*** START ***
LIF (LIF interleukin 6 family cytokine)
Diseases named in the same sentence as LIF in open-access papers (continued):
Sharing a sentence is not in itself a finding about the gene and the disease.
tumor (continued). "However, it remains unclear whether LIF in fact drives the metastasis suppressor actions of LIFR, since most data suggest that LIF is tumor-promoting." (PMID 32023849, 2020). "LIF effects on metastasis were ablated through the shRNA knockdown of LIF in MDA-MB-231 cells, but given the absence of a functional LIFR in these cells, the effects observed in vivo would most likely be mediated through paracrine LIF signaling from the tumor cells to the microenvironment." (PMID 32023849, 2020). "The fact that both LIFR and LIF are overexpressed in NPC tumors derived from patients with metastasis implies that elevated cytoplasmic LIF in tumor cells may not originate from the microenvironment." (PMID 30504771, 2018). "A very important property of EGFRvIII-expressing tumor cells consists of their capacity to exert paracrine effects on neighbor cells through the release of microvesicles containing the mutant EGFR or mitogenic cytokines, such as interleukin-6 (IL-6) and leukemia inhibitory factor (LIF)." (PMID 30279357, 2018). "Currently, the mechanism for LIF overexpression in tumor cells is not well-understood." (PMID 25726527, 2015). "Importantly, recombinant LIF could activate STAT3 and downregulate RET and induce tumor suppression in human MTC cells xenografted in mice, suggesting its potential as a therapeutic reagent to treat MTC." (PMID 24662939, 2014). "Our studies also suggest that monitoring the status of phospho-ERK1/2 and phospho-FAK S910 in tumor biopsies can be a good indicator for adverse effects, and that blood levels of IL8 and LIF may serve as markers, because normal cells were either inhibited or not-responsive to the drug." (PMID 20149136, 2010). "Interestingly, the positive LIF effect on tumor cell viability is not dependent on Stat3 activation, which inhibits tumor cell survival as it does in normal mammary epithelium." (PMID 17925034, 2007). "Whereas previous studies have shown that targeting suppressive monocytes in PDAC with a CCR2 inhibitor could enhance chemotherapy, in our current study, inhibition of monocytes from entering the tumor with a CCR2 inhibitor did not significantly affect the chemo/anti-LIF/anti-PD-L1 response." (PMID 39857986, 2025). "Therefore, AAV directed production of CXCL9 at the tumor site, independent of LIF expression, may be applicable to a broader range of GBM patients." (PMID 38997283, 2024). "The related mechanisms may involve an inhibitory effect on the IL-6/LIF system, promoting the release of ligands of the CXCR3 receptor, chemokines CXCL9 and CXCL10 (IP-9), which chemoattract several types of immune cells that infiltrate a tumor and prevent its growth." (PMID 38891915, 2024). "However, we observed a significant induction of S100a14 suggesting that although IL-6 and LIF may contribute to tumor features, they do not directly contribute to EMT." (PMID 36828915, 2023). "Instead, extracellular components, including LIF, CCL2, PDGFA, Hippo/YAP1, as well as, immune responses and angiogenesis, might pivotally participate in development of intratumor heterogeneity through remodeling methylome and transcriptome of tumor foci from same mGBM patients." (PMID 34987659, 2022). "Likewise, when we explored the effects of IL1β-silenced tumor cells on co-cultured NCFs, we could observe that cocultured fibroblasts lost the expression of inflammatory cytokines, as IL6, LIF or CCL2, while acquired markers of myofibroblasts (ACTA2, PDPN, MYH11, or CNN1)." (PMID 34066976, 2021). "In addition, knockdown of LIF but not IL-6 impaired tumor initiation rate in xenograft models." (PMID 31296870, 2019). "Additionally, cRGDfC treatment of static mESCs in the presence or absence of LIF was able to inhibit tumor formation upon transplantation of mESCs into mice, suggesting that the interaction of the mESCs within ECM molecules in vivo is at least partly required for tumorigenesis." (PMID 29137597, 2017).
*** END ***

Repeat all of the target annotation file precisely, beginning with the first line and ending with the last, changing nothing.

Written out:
LIF (LIF interleukin 6 family cytokine)
Diseases named in the same sentence as LIF in open-access papers (continued):
Sharing a sentence is not in itself a finding about the gene and the disease.
tumor (continued). "However, it remains unclear whether LIF in fact drives the metastasis suppressor actions of LIFR, since most data suggest that LIF is tumor-promoting." (PMID 32023849, 2020). "LIF effects on metastasis were ablated through the shRNA knockdown of LIF in MDA-MB-231 cells, but given the absence of a functional LIFR in these cells, the effects observed in vivo would most likely be mediated through paracrine LIF signaling from the tumor cells to the microenvironment." (PMID 32023849, 2020). "The fact that both LIFR and LIF are overexpressed in NPC tumors derived from patients with metastasis implies that elevated cytoplasmic LIF in tumor cells may not originate from the microenvironment." (PMID 30504771, 2018). "A very important property of EGFRvIII-expressing tumor cells consists of their capacity to exert paracrine effects on neighbor cells through the release of microvesicles containing the mutant EGFR or mitogenic cytokines, such as interleukin-6 (IL-6) and leukemia inhibitory factor (LIF)." (PMID 30279357, 2018). "Currently, the mechanism for LIF overexpression in tumor cells is not well-understood." (PMID 25726527, 2015). "Importantly, recombinant LIF could activate STAT3 and downregulate RET and induce tumor suppression in human MTC cells xenografted in mice, suggesting its potential as a therapeutic reagent to treat MTC." (PMID 24662939, 2014). "Our studies also suggest that monitoring the status of phospho-ERK1/2 and phospho-FAK S910 in tumor biopsies can be a good indicator for adverse effects, and that blood levels of IL8 and LIF may serve as markers, because normal cells were either inhibited or not-responsive to the drug." (PMID 20149136, 2010). "Interestingly, the positive LIF effect on tumor cell viability is not dependent on Stat3 activation, which inhibits tumor cell survival as it does in normal mammary epithelium." (PMID 17925034, 2007). "Whereas previous studies have shown that targeting suppressive monocytes in PDAC with a CCR2 inhibitor could enhance chemotherapy, in our current study, inhibition of monocytes from entering the tumor with a CCR2 inhibitor did not significantly affect the chemo/anti-LIF/anti-PD-L1 response." (PMID 39857986, 2025). "Therefore, AAV directed production of CXCL9 at the tumor site, independent of LIF expression, may be applicable to a broader range of GBM patients." (PMID 38997283, 2024). "The related mechanisms may involve an inhibitory effect on the IL-6/LIF system, promoting the release of ligands of the CXCR3 receptor, chemokines CXCL9 and CXCL10 (IP-9), which chemoattract several types of immune cells that infiltrate a tumor and prevent its growth." (PMID 38891915, 2024). "However, we observed a significant induction of S100a14 suggesting that although IL-6 and LIF may contribute to tumor features, they do not directly contribute to EMT." (PMID 36828915, 2023). "Instead, extracellular components, including LIF, CCL2, PDGFA, Hippo/YAP1, as well as, immune responses and angiogenesis, might pivotally participate in development of intratumor heterogeneity through remodeling methylome and transcriptome of tumor foci from same mGBM patients." (PMID 34987659, 2022). "Likewise, when we explored the effects of IL1β-silenced tumor cells on co-cultured NCFs, we could observe that cocultured fibroblasts lost the expression of inflammatory cytokines, as IL6, LIF or CCL2, while acquired markers of myofibroblasts (ACTA2, PDPN, MYH11, or CNN1)." (PMID 34066976, 2021). "In addition, knockdown of LIF but not IL-6 impaired tumor initiation rate in xenograft models." (PMID 31296870, 2019). "Additionally, cRGDfC treatment of static mESCs in the presence or absence of LIF was able to inhibit tumor formation upon transplantation of mESCs into mice, suggesting that the interaction of the mESCs within ECM molecules in vivo is at least partly required for tumorigenesis." (PMID 29137597, 2017).